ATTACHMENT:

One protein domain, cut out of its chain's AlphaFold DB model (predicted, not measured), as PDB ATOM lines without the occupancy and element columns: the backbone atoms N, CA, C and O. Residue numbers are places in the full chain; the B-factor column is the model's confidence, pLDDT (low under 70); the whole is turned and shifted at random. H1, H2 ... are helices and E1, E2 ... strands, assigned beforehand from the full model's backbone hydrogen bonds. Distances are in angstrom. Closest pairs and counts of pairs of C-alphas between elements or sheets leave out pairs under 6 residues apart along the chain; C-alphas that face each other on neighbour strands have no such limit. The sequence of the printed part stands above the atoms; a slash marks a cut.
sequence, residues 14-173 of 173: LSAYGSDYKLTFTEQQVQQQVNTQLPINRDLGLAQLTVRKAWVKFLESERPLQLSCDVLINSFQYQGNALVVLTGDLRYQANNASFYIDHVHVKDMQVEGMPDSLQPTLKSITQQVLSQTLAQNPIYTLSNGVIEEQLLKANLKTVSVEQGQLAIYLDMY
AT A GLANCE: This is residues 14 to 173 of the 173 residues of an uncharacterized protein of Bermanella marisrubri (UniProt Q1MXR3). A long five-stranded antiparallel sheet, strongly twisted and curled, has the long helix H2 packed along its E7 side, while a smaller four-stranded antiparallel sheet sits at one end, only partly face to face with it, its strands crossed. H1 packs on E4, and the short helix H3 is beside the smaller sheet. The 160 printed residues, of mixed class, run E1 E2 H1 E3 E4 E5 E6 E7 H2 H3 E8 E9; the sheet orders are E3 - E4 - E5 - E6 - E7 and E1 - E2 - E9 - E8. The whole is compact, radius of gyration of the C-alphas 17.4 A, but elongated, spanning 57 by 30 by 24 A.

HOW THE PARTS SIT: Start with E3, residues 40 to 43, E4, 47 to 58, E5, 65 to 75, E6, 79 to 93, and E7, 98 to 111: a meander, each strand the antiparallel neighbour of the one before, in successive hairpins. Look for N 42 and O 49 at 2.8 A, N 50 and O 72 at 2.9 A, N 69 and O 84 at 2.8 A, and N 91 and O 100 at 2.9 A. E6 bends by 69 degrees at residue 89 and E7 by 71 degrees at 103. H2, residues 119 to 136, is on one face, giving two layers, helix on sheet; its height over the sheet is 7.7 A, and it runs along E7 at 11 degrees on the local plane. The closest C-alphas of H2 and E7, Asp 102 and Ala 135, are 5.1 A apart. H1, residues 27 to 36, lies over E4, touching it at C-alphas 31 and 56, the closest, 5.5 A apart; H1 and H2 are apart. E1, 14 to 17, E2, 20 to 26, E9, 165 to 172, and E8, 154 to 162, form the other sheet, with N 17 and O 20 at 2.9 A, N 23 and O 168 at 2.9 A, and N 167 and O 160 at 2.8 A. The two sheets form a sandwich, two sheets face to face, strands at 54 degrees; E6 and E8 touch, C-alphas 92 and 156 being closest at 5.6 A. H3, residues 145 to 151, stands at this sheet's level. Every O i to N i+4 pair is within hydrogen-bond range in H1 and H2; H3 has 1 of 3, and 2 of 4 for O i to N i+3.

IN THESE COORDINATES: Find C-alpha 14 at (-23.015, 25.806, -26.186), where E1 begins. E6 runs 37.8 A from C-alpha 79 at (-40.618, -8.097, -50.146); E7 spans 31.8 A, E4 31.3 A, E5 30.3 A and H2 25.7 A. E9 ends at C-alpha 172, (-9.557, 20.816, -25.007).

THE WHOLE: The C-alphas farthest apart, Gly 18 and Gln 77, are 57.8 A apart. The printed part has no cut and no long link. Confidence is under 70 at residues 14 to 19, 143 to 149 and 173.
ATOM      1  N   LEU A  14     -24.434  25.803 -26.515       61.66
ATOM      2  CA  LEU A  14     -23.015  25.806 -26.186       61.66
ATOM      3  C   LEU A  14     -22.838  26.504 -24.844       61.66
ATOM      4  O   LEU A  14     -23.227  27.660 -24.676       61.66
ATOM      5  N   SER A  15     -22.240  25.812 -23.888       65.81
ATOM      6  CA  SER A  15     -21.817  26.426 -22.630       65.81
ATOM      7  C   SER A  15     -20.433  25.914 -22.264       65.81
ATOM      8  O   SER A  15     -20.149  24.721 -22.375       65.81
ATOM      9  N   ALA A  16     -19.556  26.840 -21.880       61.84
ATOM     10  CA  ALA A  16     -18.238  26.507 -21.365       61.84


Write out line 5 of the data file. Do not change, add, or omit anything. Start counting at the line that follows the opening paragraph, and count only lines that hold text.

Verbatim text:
THE WHOLE: The C-alphas farthest apart, Gly 18 and Gln 77, are 57.8 A apart. The printed part has no cut and no long link. Confidence is under 70 at residues 14 to 19, 143 to 149 and 173.